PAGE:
There is something about the white-face makeup and red nose of a clown that never fails to elicit strong emotions from audiences. For the American public, the image stirs up all kinds of associations: the circus, children’s birthday parties, or even Tim Curry’s sinister clown in It, the 1990 TV movie based on the Stephen King novel.
Alive Theatre’s production ofÂ Four Clowns at the Long Beach Playhouse promises to shake up these pop culture stereotypes, bringing clowning back to its artistic origins with a modern twist. The original incarnation ofÂ Four Clowns premiered at the first Hollywood Fringe Festival last summer (spelled then as 4 Clowns), garnering a number of nominations and awards including the 2010 Bitter Lemons Most Outrageous Theater Award Nomination, 2010 Hollywood Fringe Festival Nomination for Best World Premiere, and the 2010 Hollywood Fringe Festival Award for Best Physical Theater.
Jeremy Aluma, creator and director of the play, had no idea his first attempt at authoring a piece for theater would result in such success. “I was so nervous and unsure of how the show was going to be received, if people were going to get it, if it was going to be too sloppy,” he says. “All my fears were quelled on opening night. The audience reaction was just tremendous. It really felt like they were laughing the entire time, so much so that a three to four second silence was just pregnant,” Aluma says of the Fringe audience’s reaction.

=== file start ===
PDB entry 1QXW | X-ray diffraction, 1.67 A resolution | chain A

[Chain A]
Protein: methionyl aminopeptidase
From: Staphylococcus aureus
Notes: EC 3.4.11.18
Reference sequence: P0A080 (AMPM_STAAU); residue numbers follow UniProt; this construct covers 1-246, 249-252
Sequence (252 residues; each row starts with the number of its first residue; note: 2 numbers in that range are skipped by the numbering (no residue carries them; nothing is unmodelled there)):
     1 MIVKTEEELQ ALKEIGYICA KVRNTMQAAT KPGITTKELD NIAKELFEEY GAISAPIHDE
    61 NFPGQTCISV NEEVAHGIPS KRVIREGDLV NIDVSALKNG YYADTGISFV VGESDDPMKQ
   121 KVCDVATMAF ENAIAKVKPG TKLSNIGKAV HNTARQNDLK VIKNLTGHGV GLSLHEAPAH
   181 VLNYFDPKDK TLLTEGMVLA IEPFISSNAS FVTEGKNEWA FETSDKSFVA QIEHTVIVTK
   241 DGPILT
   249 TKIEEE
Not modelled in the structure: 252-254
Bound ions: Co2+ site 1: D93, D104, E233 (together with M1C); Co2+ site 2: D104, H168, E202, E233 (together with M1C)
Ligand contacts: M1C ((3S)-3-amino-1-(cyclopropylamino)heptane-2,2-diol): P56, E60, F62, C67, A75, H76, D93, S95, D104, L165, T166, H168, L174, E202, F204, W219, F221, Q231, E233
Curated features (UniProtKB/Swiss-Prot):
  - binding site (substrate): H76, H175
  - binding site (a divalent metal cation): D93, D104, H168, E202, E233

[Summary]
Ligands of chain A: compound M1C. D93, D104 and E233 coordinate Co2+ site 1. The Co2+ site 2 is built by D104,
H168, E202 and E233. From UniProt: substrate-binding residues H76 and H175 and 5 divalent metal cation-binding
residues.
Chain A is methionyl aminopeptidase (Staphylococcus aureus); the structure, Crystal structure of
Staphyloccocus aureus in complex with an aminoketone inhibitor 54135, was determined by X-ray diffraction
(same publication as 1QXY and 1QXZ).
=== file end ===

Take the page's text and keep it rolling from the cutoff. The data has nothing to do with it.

Although Aluma graduated from California State UniversityÂ Long Beach (CSULB) in the not-so-distant past of 2006, he is no rookie to Los Angeles theater. Aluma estimates that since his graduation he has been involved with at least 30 local theatrical productions and has directed between 10 and 15. In 2008 Aluma co-founded the Alive Theatre group with another CSULB grad, Danielle Dauphinee.
According to Aluma, the first step in mounting Alive was to find a group of talented individuals. “We had people who had graduated the year before us, the year after us, just a lot of people surrounding us whose talent we believed needed to be showed and nurtured,” he says. To showcase this collective talent, Aluma and Dauphinee created a play festival called the Cherry Poppin’ Play Festival which premiered at the Garage Theatre in Long Beach. “That sort of inaugurated Alive Theatre,” Aluma says of the event. “In the end, it was over 50 people working on our first production in a 30- to 40-seat house at the Garage Theatre.” The event has since been renamed the more appropriate-sounding Long Beach Poppin’ Play Festival.
One of Alive Theatre’s defining attributes is that the company lacks a permanent venue. “Our M.O. is that we find spaces: warehouses, art galleries, museums, nightclubs, boats””all over the place,” says Aluma. This can be both beneficial and problematic. “We’ve performed in six of the nine districts throughout Long Beach, which is something most theater companies can’t say. The disadvantage is that our tech people have to build a theater at every space we go to, and that’s not an easy feat. In terms of the artistic integrity, what’s been nice is really trying to match the show to the venue. It’s definitely inspiring to try to find the right space for a show.”
These experiencesÂ gave AlumaÂ an understanding of the challenges that can arise from remounting a show at a new venue. “My goal was to create a show that not only could we do again but that is easy to travel and produce all over the place — something we could set up in a really short amount of time and perform,” Aluma says ofÂ Four Clowns.